This is in contrast to legendary items, which cannot be reconstructed from a blueprint if you dismantle one and decide later you really did want to use it. That’s because Bungie has specifically designed exotic engrams to be collectibles. That works because Destiny 2 is a loot game. You do stuff in game to get loot. Nobody really does another glimmer extraction event because it’s inherently fascinating. They do it for the reward, for the carrot.
It takes work, effort, and sometimes a bit of luck to acquire an exotic engram or item. But when you open up that engram and get a duplicate, that just nukes the excitement. No, I do not want a sixth copy of Aeon Safe gauntlets. No, I do not want a third Fighting Lion, thank you. Yes, I am speaking from experience.
The Fated Engram, sold by the mysterious merchant Xur on the weekends, was designed to solve that problem. It can be purchased once per week by an account and guarantees an exotic that you do not currently own.
This seemed like a great idea at the time. It seemed like Bungie was listening to the players complaining about getting loads of duplicate exotics, and it seemed like they implemented a fair and reasonable system to alleviate that. Since only one was available per week per account, it would take almost a year to purchase each exotic from the Fated Engram, and before you got them all Bungie would have added more in the next expansion.
The problem with the Fated Engram is not Bungie’s attempt to make exotic item collecting more fair or reasonable. That part is perfectly fine and welcome. The problem is that the Fated Engram cheapens the exotic collecting experience by removing the carrot from the equation totally. If you have a large collection of exotic items, it is actually more efficient not to play Destiny 2. Instead, log in on the weekend, grab your Fated Engram to guarantee you a new exotic, and log back off. If you play the game normally, chances are you’ll get more duplicate exotics, and that’s no fun.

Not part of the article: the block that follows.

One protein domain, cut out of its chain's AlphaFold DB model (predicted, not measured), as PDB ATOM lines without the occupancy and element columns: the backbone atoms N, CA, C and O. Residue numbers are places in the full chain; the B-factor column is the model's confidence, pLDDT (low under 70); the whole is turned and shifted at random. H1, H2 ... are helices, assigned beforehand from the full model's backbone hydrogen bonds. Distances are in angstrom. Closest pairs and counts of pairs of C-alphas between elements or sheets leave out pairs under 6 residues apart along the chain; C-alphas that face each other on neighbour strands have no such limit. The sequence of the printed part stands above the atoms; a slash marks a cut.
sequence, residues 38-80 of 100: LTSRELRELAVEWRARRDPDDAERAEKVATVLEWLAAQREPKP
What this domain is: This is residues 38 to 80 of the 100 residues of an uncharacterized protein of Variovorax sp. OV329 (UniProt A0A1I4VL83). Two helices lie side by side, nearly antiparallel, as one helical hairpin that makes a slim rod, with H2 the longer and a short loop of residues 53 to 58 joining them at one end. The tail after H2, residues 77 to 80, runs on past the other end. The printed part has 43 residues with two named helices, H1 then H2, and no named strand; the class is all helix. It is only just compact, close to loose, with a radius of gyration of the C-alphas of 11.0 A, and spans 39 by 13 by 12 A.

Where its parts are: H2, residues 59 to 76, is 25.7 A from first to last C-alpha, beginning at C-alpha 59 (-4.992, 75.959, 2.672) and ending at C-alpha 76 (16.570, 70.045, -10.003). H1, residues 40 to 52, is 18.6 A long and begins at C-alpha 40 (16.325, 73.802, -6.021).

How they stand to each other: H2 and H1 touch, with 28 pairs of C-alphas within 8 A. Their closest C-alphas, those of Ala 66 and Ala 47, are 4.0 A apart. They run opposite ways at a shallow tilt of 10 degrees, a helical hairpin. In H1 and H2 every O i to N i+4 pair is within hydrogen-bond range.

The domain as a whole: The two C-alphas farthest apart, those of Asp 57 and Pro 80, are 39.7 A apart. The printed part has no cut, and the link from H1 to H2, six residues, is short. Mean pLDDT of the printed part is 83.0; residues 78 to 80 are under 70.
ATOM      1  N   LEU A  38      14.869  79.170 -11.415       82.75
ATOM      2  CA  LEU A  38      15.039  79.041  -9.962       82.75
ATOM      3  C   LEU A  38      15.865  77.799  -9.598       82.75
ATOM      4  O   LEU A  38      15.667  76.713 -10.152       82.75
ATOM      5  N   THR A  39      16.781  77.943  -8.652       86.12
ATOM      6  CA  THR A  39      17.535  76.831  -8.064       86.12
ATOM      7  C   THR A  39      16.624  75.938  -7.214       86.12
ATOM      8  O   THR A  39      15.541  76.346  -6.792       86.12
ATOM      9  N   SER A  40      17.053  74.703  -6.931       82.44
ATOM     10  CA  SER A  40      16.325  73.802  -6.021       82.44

And while, yes, Xur does sell other exotics, theoretically already promoting this behavior, Bungie smartly designed his inventory to still incentivize play. Xur only sells one of each exotic item type–a weapon and one armor piece for each of the three classes for a total of four each week–there is no guarantee you’ll find what you want from his standard inventory. There is no guarantee that Xur will sell every exotic that way or sell one of the same items five weeks from now. The longer you play and the more exotics you collect, the less useful his standard inventory will be. Inversely, the longer you play and the more exotics you collect, the more useful the Fated Engram becomes.
Ultimately, the Fated Engram is a bad attempt at a solution to a real problem because it doesn’t solve that core problem (which should sound familiar to Destiny fans). There are a multitude of things Bungie could have done to remedy the exotic duplicate issue. Bungie could have lowered the chances of exotic duplicates, they could have made dismantling exotic items more useful, or they could have added an item that removes the possibility of getting a duplicate exotic for a set amount of time. Instead, they added an item whose only cost was a currency (legendary shards) most Guardians owned in abundance and can be collected easily.
One of the joys of late-game Destiny was grinding to get that last piece of armor you wanted, screaming in victory when you got it. Bungie’s job is to make that grind more fun and less tedious, but with the Fated Engram they just removed it altogether.